AP — NBA Commissioner Adam Silver has “no doubt” that suspended Brooklyn guard Kyrie Irving is not antisemitic, he said at a conference on Thursday, while LeBron James took to Twitter to defend his former teammate whose status with the Nets remains a mystery.
Those developments followed Nike co-founder Phil Knight telling CNBC, in an interview that aired earlier Thursday, that the relationship between the shoe giant and Irving is likely severed for good.
Silver met with Irving earlier this week, and he told attendees at the Sports Business Journal Dealmakers Conference in Washington that he came away from that conversation believing the situation is “incredibly unfortunate.”
“I personally, based on what he said directly to me, have no doubt that he’s not antisemitic,” Silver said. “But I think there’s a process that he’s going to now need to go through.”
That process — and when the Nets lift his suspension — hinges in part on how Irving satisfies a number of team-imposed return-to-play mandates, one of which was completed when he met with Silver earlier this week. There are several others, and the mandates have raised eyebrows of both the National Basketball Players Association — the union on which Irving holds an executive board seat — and James, among others.
“I told you guys that I don’t believe in sharing hurtful information,” James posted on Twitter, echoing comments he made after a Los Angeles Lakers game last week. “And I’ll continue to be that way but Kyrie apologized and he should be able to play. That’s what I think. It’s that simple. Help him learn- but he should be playing. What he’s asked to do to get back on the floor I think is excessive (in my opinion). He’s not the person that’s being portrayed of him.”
Irving’s suspension with the Nets will last at least five games. He’s already missed four, and in theory could return Sunday when Brooklyn visits the Lakers. It’s unclear when the Nets will reinstate him.
Nets general manager Sean Marks said Wednesday he had not spoken with Irving during his suspension.
“At the appropriate time, when we do talk and if there’s an update to share, I will certainly share it,” Marks said.
Silver told The New York Times on Thursday that he’s never known Irving to use antisemitic or hate speech, but added, “Whether or not he is antisemitic is not relevant to the damage caused by the posting of hateful content.”
The content was a since-deleted tweet posted by Irving last month with a link to a documentary called, “Hebrews to Negroes: Wake Up Black America,” which includes Holocaust denial and conspiracy theories about Jews. In a contentious postgame interview session a couple days later, Irving defended his right to post what he wants.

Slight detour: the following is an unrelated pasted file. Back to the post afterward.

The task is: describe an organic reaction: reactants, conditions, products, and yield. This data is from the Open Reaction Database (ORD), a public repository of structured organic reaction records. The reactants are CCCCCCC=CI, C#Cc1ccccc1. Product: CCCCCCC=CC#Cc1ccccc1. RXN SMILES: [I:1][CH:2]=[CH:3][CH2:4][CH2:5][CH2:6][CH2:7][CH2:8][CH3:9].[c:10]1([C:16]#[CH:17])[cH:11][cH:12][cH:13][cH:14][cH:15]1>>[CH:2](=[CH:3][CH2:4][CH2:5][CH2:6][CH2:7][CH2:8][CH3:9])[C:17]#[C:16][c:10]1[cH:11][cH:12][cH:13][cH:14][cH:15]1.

The fallout was massive: Irving was criticized by Silver and several anti-hate groups including the Anti-Defamation League, the Nets eventually suspended Irving and then Nike announced last Friday that it “suspended” its relationship with Irving and canceled its plans to release his next signature shoe.
“I would doubt that we go back,” co-founder Phil Knight said in the CNBC interview that aired Thursday. “But I don’t know for sure.”
Irving signed with Nike in 2011 and had a signature line of shoes since 2014, with his annual endorsement deal believed to be worth at least $11 million.
“Kyrie stepped over the line,” Knight said. “It’s kind of that simple. He made some statements that we just can’t abide by and that’s why we ended the relationship. And I was fine with that.”
The Nets said they decided to suspend Irving in part because he “refused to unequivocally say he has no antisemitic beliefs.” Nike evidently also tried to get Irving to clarify or apologize.
“Same situation. He was dug in,” Knight said.
Irving eventually made an Instagram post after the Nets announced their decision to suspend him, writing in part, “To All Jewish families and Communities that are hurt and affected from my post, I am deeply sorry to have caused you pain, and I apologize.”
Irving has also received some support in recent days. A small group of protesters was outside of Barclays Center before the team played the New York Knicks on Wednesday night, saying Irving has been treated unfairly by the team and others for speaking his mind.
Irving has expressed no shortage of controversial opinions during his career. He repeatedly questioned whether the Earth was round before eventually apologizing to science teachers. After the pandemic hit in 2020, he urged players to consider not participating in the season resumption inside a bubble at Walt Disney World in Florida. And last year, his refusal to get a COVID-19 vaccine led to him being banned from playing in most of the Nets’ home games.